On his first day in office, President Joseph R. Biden Jr. signed 17 executive orders, including one stating the administration’s focus on addressing climate change and rejoining the Paris Climate Accord. The international accord goes into effect for the U.S. in 30 days, on February 19.
President Barack Obama signed an executive order to commit the U.S. to the Paris Climate Accord in 2015 alongside a goal to reduce the country’s carbon emissions by 30 percent by 2025, from levels detected in 2005. In 2017, President Donald Trump moved to withdraw the U.S. from the accord, a decision which went into effect last November. By that point, the U.S. was only about halfway to the emissions reduction target.
As a part of the Paris Accord, participating countries are expected to create new climate action goals every five years. Because emissions reduction efforts were stunted during the previous administration, experts point out President Biden will need to enforce more aggressive environmental policies than his predecessors in order to get back on track. The World Resources Institute has proposed that the U.S.’s 2030 goal should be to reduce emissions by 45 to 50 percent from 2005 levels, Lili Pike reports for Vox.
Wednesday’s executive orders rolled back several actions that had loosened emission restrictions and another order halted the construction of the Keystone XL Pipeline, reports Jeff Brady at NPR.
“The fact that President Biden is coming out of the gate on day one really implementing the whole-of-government approach […] that will actually deliver ambitious emissions reductions consistent with the Paris agreement is the really exciting thing,” says the U.S. Director of the World Resources Institute Dan Lashof to Vox.
The Paris Accord is an international agreement between almost 200 countries to prevent global temperatures from rising more than two degrees Celsius above pre-industrial levels—with a preferred cap of 1.5 degrees Celsius. The U.S. is the only country to have withdrawn from the accord. Meanwhile, other participating countries announced their new climate commitments in December.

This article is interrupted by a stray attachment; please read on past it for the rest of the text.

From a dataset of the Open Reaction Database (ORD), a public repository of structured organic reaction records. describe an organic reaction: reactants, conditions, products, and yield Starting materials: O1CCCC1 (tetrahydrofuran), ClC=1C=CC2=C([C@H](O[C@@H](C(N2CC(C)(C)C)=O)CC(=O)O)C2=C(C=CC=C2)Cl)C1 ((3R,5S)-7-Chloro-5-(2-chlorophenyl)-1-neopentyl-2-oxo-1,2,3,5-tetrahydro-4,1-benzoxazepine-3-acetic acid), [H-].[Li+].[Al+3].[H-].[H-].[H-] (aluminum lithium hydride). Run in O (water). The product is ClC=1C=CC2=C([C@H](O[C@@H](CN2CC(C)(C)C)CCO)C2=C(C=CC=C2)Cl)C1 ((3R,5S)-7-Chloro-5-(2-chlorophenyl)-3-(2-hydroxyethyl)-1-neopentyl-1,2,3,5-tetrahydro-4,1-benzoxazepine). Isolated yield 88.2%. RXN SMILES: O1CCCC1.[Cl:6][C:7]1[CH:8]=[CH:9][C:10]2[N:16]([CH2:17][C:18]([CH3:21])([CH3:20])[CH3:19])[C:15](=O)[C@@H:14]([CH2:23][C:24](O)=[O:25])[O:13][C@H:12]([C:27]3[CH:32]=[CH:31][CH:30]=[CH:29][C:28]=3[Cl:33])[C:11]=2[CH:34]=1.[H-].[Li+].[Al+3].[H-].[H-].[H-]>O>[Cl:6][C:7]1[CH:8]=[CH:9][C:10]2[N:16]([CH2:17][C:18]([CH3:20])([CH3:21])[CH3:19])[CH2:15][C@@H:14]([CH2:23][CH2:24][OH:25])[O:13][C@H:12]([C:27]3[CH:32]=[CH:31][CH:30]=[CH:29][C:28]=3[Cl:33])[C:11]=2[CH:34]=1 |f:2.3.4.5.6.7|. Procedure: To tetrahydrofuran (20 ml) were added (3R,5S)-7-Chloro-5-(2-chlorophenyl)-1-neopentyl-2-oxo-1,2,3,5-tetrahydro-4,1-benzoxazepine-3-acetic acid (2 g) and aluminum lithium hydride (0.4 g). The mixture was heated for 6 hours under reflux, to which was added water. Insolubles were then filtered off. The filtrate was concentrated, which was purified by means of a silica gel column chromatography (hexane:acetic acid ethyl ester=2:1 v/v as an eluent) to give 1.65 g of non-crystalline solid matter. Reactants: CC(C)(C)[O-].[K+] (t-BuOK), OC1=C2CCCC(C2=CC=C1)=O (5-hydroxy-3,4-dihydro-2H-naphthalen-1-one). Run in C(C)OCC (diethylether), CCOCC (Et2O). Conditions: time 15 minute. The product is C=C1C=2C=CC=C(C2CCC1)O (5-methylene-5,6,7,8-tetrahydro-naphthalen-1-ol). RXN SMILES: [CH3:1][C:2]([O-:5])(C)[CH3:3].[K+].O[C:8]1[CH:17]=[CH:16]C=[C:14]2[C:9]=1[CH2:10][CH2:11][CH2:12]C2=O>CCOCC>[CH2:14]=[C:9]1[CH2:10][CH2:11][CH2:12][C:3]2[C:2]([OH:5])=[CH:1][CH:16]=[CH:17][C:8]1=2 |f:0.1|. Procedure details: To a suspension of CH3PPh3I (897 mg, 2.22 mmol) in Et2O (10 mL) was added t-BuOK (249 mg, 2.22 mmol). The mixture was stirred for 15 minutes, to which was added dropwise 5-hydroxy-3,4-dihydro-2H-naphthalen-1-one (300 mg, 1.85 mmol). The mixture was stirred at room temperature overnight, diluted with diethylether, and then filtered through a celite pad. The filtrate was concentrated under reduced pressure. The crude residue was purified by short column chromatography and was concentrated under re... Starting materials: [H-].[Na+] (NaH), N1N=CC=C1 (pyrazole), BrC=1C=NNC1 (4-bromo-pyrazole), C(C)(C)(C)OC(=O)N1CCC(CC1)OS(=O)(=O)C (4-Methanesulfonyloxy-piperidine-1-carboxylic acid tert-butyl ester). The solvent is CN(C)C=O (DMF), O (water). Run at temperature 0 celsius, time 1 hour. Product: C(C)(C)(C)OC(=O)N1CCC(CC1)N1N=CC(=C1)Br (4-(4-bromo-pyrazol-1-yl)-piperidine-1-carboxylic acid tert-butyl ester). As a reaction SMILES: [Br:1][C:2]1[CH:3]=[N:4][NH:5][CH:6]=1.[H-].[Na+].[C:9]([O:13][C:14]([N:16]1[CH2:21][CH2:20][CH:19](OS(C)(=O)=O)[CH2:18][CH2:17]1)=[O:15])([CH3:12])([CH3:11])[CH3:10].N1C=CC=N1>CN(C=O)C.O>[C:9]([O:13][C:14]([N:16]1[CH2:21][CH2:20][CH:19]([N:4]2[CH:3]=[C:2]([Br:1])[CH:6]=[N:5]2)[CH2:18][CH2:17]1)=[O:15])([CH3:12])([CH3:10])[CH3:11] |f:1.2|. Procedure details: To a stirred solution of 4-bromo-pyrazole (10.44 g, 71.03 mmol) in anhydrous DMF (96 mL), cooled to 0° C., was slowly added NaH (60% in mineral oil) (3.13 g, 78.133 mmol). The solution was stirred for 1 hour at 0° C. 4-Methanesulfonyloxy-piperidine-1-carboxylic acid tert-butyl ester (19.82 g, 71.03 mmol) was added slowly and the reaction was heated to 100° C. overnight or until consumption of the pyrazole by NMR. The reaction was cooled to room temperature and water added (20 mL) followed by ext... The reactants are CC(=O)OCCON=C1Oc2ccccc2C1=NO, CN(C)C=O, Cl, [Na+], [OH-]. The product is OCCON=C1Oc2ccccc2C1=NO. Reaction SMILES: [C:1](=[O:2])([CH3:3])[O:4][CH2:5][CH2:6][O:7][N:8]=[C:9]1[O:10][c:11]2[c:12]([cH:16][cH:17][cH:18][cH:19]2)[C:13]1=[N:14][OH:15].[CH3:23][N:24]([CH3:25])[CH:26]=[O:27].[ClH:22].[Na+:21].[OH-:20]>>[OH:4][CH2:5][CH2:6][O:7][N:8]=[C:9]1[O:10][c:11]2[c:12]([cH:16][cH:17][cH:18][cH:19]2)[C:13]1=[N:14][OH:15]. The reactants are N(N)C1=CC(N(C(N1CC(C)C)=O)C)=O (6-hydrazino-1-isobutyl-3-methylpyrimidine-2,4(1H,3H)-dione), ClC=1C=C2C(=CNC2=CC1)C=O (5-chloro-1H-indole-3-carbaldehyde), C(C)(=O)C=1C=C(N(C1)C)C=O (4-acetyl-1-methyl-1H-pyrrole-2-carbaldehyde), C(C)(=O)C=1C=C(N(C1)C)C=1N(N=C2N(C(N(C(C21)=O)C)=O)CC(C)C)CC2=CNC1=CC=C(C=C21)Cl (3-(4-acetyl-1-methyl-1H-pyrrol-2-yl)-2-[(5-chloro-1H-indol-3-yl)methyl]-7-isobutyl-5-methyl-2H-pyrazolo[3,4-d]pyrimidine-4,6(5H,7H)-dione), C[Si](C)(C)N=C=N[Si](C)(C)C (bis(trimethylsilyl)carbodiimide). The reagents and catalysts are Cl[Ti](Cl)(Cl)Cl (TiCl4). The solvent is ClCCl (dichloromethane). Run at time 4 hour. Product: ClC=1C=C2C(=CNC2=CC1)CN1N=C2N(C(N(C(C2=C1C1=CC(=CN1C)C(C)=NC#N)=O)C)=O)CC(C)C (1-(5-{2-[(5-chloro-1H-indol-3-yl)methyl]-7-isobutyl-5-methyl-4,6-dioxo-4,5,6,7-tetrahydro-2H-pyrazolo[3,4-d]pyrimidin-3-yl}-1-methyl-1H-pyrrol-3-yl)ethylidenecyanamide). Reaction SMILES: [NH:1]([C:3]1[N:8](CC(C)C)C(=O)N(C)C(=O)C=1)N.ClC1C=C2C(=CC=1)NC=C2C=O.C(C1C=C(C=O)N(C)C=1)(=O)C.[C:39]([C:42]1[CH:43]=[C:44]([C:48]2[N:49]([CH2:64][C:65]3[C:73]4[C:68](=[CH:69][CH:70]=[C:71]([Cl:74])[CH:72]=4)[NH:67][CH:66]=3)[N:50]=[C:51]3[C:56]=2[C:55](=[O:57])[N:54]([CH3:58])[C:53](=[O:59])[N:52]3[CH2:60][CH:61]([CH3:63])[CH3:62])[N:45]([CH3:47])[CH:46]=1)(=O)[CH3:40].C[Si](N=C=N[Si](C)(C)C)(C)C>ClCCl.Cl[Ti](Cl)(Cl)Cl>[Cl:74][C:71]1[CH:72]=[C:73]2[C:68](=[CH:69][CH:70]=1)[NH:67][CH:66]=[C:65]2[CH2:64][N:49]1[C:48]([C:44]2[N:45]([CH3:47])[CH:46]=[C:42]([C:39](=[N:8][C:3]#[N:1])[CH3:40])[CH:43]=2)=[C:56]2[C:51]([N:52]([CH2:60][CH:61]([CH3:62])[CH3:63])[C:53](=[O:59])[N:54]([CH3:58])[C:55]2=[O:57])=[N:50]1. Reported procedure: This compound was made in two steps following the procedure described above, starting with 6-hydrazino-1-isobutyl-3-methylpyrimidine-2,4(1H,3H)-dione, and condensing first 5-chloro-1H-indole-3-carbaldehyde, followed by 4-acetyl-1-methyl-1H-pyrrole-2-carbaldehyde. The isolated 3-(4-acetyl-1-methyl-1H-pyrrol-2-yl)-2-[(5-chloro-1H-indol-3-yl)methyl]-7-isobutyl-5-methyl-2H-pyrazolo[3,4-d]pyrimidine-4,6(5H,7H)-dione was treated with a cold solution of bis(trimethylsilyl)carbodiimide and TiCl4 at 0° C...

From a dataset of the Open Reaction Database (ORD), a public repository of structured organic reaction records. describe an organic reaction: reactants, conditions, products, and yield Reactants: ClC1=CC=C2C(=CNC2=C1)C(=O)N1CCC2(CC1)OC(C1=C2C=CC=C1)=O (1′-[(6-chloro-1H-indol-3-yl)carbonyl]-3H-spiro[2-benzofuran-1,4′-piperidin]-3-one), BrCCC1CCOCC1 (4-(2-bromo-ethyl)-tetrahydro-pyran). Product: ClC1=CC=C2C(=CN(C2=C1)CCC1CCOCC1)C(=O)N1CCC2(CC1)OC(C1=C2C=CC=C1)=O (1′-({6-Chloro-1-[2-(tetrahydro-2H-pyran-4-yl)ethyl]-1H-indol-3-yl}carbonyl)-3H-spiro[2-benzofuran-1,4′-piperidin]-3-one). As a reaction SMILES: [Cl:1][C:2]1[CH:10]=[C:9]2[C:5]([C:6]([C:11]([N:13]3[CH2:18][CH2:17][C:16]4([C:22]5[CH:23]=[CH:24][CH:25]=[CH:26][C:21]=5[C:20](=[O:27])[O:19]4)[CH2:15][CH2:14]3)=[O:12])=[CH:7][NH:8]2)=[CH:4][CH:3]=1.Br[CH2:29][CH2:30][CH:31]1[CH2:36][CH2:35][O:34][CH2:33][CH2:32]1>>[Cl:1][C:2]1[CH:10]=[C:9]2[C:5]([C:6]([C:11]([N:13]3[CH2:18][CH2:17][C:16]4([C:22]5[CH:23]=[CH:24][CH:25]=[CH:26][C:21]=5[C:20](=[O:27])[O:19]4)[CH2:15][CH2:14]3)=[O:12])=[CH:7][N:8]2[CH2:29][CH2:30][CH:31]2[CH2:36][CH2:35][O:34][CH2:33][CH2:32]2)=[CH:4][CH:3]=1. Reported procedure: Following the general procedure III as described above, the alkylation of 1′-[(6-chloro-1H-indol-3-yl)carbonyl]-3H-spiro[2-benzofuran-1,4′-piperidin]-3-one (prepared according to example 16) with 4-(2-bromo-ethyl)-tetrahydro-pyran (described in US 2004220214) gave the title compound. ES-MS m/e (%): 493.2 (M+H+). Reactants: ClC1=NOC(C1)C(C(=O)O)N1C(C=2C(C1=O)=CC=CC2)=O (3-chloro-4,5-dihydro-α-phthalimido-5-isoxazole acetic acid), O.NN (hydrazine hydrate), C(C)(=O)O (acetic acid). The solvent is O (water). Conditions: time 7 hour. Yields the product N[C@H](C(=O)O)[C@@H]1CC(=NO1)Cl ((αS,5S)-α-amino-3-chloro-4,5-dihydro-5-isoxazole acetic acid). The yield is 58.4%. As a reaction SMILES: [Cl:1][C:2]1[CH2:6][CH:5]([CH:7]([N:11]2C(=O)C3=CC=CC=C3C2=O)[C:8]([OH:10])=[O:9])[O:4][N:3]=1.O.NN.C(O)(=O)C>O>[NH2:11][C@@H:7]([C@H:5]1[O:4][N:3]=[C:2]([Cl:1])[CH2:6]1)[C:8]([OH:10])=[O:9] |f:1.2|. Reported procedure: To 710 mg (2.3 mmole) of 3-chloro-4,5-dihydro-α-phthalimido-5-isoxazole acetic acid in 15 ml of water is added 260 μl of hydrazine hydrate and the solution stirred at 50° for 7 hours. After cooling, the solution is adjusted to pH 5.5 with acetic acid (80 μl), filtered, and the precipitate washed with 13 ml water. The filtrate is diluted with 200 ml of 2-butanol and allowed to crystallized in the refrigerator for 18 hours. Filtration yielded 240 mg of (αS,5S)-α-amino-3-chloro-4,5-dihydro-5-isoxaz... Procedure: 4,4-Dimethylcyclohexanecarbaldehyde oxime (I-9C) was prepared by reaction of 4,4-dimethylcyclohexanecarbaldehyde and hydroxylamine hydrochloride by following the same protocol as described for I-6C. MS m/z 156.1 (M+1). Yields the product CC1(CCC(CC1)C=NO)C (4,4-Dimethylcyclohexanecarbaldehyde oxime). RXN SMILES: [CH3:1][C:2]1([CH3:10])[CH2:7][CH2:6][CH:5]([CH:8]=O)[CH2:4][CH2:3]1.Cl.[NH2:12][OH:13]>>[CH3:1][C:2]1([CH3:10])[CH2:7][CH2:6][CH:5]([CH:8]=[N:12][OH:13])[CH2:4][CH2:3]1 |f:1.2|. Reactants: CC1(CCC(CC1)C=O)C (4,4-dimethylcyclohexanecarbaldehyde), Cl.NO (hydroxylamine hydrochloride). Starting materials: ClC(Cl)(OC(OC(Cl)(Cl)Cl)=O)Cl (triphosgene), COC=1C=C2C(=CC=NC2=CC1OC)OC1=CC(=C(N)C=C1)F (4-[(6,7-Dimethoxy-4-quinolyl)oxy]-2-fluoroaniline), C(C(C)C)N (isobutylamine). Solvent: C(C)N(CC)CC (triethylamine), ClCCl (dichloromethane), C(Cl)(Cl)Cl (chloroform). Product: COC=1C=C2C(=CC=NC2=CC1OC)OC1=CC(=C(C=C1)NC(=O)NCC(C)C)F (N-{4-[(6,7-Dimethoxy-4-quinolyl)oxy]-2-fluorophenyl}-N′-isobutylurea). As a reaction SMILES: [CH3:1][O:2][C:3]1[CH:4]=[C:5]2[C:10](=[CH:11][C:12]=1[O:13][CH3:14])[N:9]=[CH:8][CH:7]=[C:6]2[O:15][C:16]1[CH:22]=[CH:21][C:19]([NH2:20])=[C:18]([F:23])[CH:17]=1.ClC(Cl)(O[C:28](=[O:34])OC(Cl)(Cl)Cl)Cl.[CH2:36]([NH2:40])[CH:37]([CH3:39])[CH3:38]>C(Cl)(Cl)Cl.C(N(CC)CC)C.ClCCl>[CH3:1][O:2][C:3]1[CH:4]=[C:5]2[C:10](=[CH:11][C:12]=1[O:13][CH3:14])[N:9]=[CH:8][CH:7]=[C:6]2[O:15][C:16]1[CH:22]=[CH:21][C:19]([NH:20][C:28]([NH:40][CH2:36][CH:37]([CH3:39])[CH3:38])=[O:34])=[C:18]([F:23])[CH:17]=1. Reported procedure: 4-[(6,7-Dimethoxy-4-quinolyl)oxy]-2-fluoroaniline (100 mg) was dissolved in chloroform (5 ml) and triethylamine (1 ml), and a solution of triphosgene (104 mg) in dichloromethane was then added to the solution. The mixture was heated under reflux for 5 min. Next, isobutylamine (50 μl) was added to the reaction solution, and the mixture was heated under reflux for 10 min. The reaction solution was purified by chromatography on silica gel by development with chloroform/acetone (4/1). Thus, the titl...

"The window for meaningful action is now very narrow – we have no time to waste," says conservation scientist M. Sanjayan, the chief executive of the environmental advocacy group Conservation International, to NPR’s Nathan Rott. "President Biden's action today is certainly a step in the right direction."
The United Nations welcomed the U.S. back to the Paris Accord in a statement, and several world leaders did the same on Twitter. The U.S. is the second-greatest emitter of greenhouse gases behind China, and has emitted the most greenhouse gases overall. Most of the United States’ carbon emissions come from transportation, per Rott at NPR.
According to a Princeton energy modeling study, it is possible for the U.S. to reach net-zero emissions by 2050, but such a task would require $2.5 trillion in infrastructure spending over the next ten years, Vox reports. In 2019, the U.S. also did not provide the $2 billion in investments to the Green Climate Fund that it was obligated to contribute under the Paris agreement. The money would have funded sustainable climate adaptation projects in countries that bear the brunt of climate change’s effects despite contributing little to none to its causes.
“There’s still a very big chore to be done,” says Princeton University geoscientist and international affairs expert Michael Oppenheimer to the New York Times’ Coral Davenport and Lisa Friedman. Oppenheimer emphasizes that reversing and replacing regulations that changed under the Trump administration will take time, and any new rules “need to be stronger than the previous rules, or else the time lost by the Trump administration will not be regained.”
In the January 20 executive order, Biden revoked permits for Keystone XL Pipeline, which were initially granted in March 2019. The pipeline would have transported oil sands from Canada to the United States. Critics highlight the effect that this will have on construction workers building the pipeline, reports Brady for NPR, but supporters point out that the U.S. doesn’t currently need that oil.
"It's high-cost and high-carbon,” says Carbon Tracker’s head of climate, energy and industry research Andrew Grant to CNN’s Matt Egan. “If we're serious about hitting the Paris climate goals, this is exactly the kind of oil [project] that shouldn't be going ahead.”